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Andrew Langdon (Wales, UK)

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Tony and Susan: Soon to be the Major Motion Picture, Nocturnal Animals
Tony and Susan: Soon to be the Major Motion Picture, Nocturnal Animals
by Austin M. Wright
Edition: Hardcover

1 of 3 people found the following review helpful
3.0 out of 5 stars Two into one doesn't go, 17 Aug. 2010
Customer review from the Amazon Vine Programme (What's this?)
The premise of Austin Wright's novel is that Susan receives a manuscript from her ex-husband, Edward, which we read whilst learning a little of Susan's unhappy relationship with her current husband and her reasons for leaving Edward. Effectively it's two stories in one book.

Whilst I quite enjoyed Edwards novel 'Nocturnal Animals', especially since it centred on Tony's feelings of guilt rather than being a silly action hero revenge story, I feel that the short snippets of Susan's reactions and backstory added nothing.

I would have preferred a short novella called 'Nocturnal Animals' than the novel 'Tony and Susan', which just goes to show that two for the price of one is not always good value!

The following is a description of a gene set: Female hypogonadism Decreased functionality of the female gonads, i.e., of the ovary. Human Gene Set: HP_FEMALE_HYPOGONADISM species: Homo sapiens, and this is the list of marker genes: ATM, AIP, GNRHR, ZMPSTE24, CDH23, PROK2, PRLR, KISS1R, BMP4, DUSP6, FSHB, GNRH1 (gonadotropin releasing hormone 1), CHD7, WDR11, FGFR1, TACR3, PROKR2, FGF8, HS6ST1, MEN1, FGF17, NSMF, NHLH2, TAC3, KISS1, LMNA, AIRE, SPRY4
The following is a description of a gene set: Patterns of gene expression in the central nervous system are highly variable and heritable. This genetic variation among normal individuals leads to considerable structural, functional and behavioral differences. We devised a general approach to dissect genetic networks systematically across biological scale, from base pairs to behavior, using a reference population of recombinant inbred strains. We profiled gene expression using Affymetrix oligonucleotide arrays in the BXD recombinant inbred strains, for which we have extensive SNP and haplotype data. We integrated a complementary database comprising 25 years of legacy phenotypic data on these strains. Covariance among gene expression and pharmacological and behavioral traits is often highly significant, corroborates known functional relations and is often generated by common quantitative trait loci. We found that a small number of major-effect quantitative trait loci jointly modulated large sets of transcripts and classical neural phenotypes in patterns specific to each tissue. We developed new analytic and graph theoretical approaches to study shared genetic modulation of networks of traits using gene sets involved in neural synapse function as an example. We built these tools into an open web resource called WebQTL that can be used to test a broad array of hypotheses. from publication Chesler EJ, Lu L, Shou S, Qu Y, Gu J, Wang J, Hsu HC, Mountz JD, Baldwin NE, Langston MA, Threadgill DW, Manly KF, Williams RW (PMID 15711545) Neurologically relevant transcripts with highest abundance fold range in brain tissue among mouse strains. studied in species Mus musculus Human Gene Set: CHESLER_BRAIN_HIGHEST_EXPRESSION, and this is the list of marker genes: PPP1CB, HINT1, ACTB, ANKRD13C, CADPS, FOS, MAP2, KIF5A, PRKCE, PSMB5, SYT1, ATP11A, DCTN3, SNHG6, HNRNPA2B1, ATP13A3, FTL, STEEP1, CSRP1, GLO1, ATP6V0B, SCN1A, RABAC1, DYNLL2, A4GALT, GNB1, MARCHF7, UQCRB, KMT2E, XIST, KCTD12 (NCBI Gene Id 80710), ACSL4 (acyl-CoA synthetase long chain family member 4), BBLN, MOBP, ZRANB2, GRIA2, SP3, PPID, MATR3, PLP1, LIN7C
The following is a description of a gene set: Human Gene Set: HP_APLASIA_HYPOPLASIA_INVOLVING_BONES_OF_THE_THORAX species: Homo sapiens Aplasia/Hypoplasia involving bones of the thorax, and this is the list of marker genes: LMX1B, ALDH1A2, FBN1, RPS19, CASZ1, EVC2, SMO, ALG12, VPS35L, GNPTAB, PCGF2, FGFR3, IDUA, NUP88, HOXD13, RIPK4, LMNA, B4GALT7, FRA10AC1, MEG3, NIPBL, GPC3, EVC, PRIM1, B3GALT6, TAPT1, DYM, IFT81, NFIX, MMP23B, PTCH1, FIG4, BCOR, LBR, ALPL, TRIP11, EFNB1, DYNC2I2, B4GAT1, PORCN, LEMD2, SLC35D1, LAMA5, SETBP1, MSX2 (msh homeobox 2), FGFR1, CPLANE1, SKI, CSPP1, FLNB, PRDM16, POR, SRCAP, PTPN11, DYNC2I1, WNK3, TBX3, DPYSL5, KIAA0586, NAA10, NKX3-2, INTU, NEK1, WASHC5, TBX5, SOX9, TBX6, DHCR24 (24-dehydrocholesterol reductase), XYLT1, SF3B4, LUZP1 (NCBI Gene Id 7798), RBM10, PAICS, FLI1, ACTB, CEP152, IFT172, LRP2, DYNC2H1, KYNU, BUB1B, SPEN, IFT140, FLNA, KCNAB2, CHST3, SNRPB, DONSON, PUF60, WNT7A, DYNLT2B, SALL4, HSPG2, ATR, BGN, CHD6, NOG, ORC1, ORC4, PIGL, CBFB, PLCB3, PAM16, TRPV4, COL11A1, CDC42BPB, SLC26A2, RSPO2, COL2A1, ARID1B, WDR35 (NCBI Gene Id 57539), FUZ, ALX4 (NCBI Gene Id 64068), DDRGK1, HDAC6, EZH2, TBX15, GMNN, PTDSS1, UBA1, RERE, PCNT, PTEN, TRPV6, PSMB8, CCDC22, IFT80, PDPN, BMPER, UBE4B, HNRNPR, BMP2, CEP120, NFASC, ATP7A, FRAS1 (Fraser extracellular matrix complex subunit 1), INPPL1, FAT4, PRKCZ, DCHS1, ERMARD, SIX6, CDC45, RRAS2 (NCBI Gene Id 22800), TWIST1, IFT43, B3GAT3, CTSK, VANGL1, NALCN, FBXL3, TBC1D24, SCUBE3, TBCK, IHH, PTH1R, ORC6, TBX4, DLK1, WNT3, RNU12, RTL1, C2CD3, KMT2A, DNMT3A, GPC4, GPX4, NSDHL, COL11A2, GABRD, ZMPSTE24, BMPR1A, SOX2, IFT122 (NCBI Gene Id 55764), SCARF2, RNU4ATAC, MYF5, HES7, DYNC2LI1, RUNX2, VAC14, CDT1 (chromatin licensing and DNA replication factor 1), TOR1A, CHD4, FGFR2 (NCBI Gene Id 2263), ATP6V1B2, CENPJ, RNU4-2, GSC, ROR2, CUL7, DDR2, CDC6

1000 Ultimate Experiences (Lonely Planet 1000 Ultimate Experiences)
1000 Ultimate Experiences (Lonely Planet 1000 Ultimate Experiences)
by Lonely Planet
Edition: Paperback

1 of 3 people found the following review helpful
4.0 out of 5 stars Yet more travel inspiration from Lonely Planet!, 20 May 2010
Customer review from the Amazon Vine Programme (What's this?)
Whilst you couldn't plan your trip with this book (no great detail, itineraries, etc.), 'Lonely Planet's 1000 Ultimate Experiences' is perfect for dipping into. Page after page of Top Ten's accompanied by great Lonely Planet photography offer great inspiration for would be travellers and escapism when nursing a coffee on a rainy day!

A perfect gift.


The Left Hand of God
The Left Hand of God
by Paul Hoffman
Edition: Hardcover

1 of 3 people found the following review helpful
3.0 out of 5 stars A so-so fantasy romp, 13 Jan. 2010
This review is from: The Left Hand of God (Hardcover)
Customer review from the Amazon Vine Programme (What's this?)